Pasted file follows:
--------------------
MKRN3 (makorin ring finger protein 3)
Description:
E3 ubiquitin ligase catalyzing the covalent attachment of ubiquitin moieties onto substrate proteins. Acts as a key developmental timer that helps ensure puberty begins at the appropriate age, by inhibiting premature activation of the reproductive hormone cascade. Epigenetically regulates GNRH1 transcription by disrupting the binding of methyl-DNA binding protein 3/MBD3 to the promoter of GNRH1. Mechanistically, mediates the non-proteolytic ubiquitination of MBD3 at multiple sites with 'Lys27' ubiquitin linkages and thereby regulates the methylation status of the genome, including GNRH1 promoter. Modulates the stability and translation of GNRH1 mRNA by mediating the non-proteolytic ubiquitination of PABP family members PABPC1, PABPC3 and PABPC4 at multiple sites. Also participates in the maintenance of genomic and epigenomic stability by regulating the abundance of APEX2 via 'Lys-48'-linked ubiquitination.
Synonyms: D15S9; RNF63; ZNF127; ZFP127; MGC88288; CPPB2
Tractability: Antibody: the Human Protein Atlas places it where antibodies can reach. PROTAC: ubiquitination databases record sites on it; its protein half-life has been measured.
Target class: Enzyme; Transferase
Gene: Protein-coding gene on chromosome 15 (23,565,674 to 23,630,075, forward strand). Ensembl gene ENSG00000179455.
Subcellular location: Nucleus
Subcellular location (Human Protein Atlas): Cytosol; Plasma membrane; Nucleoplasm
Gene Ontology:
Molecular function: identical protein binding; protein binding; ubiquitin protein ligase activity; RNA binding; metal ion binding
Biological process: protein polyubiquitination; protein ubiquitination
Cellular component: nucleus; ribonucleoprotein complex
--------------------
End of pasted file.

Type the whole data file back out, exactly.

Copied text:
MKRN3 (makorin ring finger protein 3)
Description:
E3 ubiquitin ligase catalyzing the covalent attachment of ubiquitin moieties onto substrate proteins. Acts as a key developmental timer that helps ensure puberty begins at the appropriate age, by inhibiting premature activation of the reproductive hormone cascade. Epigenetically regulates GNRH1 transcription by disrupting the binding of methyl-DNA binding protein 3/MBD3 to the promoter of GNRH1. Mechanistically, mediates the non-proteolytic ubiquitination of MBD3 at multiple sites with 'Lys27' ubiquitin linkages and thereby regulates the methylation status of the genome, including GNRH1 promoter. Modulates the stability and translation of GNRH1 mRNA by mediating the non-proteolytic ubiquitination of PABP family members PABPC1, PABPC3 and PABPC4 at multiple sites. Also participates in the maintenance of genomic and epigenomic stability by regulating the abundance of APEX2 via 'Lys-48'-linked ubiquitination.
Synonyms: D15S9; RNF63; ZNF127; ZFP127; MGC88288; CPPB2
Tractability: Antibody: the Human Protein Atlas places it where antibodies can reach. PROTAC: ubiquitination databases record sites on it; its protein half-life has been measured.
Target class: Enzyme; Transferase
Gene: Protein-coding gene on chromosome 15 (23,565,674 to 23,630,075, forward strand). Ensembl gene ENSG00000179455.
Subcellular location: Nucleus
Subcellular location (Human Protein Atlas): Cytosol; Plasma membrane; Nucleoplasm
Gene Ontology:
Molecular function: identical protein binding; protein binding; ubiquitin protein ligase activity; RNA binding; metal ion binding
Biological process: protein polyubiquitination; protein ubiquitination
Cellular component: nucleus; ribonucleoprotein complex